• 1 pinch sugar if you want to add sweetness, do so after slicing

Instructions

  • Dried Lemon Peel – Scrub outside of lemon skins to remove wax from store. Dry well.
  • Slice lemon peels into uniform pieces so they dry evenly. Spread out on dehydrator trays without overlapping Dry at 135° F in dehydrator until hard and crispy, approximately 6 hours, or until crisp. This may take longer depending on humidity in your area.
  • Allow to cool on rack. Store in sealed jars or in mylar sealable bags for long term storage. Peels can be grated or blended to a powder and used in baking, puddings, candies, or in smoothies and drinks for flavoring and vitamins.
  • In baking, you may add 1⁄2 cup fruit powder per 1 cup flour. Blend in with your dry ingredients for an extra zip to your baking.
  • Dried Lemons – Wash and dry the outside skins well. Cut the lemons into thin slices (about 1/8 to 1/4 inch thick) or into wedges. Preheat your oven or dehydrator to 135 degrees -140 degrees F.
  • Arrange the lemon slices or wedges in a single layer on a baking sheet or dehydrator tray lined with parchment paper. Place the baking sheet or dehydrator tray in the oven or dehydrator and let the lemons dry for 8-12 hours. Flip the lemons over halfway through the drying process.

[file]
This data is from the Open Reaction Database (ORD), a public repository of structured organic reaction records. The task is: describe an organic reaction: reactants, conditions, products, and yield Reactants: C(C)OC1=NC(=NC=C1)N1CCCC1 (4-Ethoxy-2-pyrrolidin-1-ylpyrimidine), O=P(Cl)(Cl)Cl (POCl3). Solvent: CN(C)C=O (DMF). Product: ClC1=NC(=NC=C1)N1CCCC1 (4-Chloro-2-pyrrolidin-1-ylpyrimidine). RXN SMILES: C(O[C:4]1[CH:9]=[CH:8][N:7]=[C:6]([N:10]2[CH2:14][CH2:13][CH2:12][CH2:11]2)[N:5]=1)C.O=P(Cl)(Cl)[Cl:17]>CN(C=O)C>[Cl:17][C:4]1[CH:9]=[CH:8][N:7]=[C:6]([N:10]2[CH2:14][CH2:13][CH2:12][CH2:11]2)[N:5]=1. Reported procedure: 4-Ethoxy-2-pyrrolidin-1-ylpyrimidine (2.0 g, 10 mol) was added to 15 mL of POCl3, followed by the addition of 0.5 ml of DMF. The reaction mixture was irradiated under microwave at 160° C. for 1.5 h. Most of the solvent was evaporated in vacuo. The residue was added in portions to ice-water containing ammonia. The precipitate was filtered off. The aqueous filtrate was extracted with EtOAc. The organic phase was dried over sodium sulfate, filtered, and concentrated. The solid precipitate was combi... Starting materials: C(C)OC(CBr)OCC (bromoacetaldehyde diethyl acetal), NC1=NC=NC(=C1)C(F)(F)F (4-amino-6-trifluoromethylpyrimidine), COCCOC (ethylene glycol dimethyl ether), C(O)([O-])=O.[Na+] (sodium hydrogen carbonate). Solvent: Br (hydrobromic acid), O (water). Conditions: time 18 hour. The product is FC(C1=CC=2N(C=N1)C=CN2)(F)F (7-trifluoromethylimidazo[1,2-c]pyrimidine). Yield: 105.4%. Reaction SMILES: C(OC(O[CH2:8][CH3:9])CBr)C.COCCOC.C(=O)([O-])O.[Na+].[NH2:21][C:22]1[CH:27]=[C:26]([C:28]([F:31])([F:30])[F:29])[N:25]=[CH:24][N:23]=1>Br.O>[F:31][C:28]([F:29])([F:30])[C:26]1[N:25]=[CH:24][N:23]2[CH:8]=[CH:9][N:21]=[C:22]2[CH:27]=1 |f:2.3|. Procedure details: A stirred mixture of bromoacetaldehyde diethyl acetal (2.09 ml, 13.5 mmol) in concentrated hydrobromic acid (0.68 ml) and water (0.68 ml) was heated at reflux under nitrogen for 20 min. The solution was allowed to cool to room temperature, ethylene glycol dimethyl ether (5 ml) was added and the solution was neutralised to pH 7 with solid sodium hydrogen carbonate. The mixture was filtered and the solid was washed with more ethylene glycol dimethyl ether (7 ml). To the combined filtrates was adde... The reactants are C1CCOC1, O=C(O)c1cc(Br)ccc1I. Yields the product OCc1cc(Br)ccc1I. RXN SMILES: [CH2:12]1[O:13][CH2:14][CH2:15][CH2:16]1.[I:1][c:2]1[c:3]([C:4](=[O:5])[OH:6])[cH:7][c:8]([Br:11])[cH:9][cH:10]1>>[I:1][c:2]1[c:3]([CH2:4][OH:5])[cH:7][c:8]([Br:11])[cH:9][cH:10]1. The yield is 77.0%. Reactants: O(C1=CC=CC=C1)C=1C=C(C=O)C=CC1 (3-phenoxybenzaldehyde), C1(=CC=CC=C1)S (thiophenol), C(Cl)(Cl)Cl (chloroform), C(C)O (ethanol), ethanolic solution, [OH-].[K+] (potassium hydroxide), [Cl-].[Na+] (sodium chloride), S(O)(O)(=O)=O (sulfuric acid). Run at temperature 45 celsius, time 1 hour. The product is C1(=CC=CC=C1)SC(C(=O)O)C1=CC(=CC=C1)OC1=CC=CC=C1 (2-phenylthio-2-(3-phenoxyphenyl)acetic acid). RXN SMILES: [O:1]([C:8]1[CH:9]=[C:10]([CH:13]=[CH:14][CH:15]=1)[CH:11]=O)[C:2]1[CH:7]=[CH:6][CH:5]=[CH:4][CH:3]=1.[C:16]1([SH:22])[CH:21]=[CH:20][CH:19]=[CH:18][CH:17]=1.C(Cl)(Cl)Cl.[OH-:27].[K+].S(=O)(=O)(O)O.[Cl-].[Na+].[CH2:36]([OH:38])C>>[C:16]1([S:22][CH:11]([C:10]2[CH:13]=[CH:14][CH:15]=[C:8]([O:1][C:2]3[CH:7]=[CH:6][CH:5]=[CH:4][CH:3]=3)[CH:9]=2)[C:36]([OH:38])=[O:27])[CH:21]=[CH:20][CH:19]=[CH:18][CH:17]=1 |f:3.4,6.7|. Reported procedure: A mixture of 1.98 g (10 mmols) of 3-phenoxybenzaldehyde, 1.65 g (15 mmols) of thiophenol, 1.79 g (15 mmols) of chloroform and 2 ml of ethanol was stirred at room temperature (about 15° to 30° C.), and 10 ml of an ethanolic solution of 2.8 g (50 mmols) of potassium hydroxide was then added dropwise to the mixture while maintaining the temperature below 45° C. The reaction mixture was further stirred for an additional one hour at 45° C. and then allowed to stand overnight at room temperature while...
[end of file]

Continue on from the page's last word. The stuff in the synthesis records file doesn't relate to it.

• Check periodically to make sure they are drying evenly and not getting too dark. Adjust the temperature or cooking time depending on how crisp you want them to become.
  • Remove them from the oven or dehydrator and let them cool completely. Store the dried slices in an airtight container in a cool, dry place for up to 6 months.
  • ** If using an oven, it's a good idea to prop the oven door open slightly with a wooden spoon or oven mitt to allow moisture to escape and air to circulate out and get them crisp.

Video

Nutrition Facts
Dried Lemons
Amount Per Serving (1 oz)
Calories 39 Calories from Fat 4
% Daily Value*
Fat 0.4g1%
Saturated Fat 0.1g1%
Polyunsaturated Fat 0.1g
Monounsaturated Fat 0.01g
Sodium 3mg0%
Potassium 186mg5%
Carbohydrates 13g4%
Fiber 4g17%
Sugar 3g3%
Protein 1g2%
Vitamin A 30IU1%
Vitamin C 72mg87%
Calcium 35mg4%
Iron 1mg6%
* Percent Daily Values are based on a 2000 calorie diet.
Recipe Rating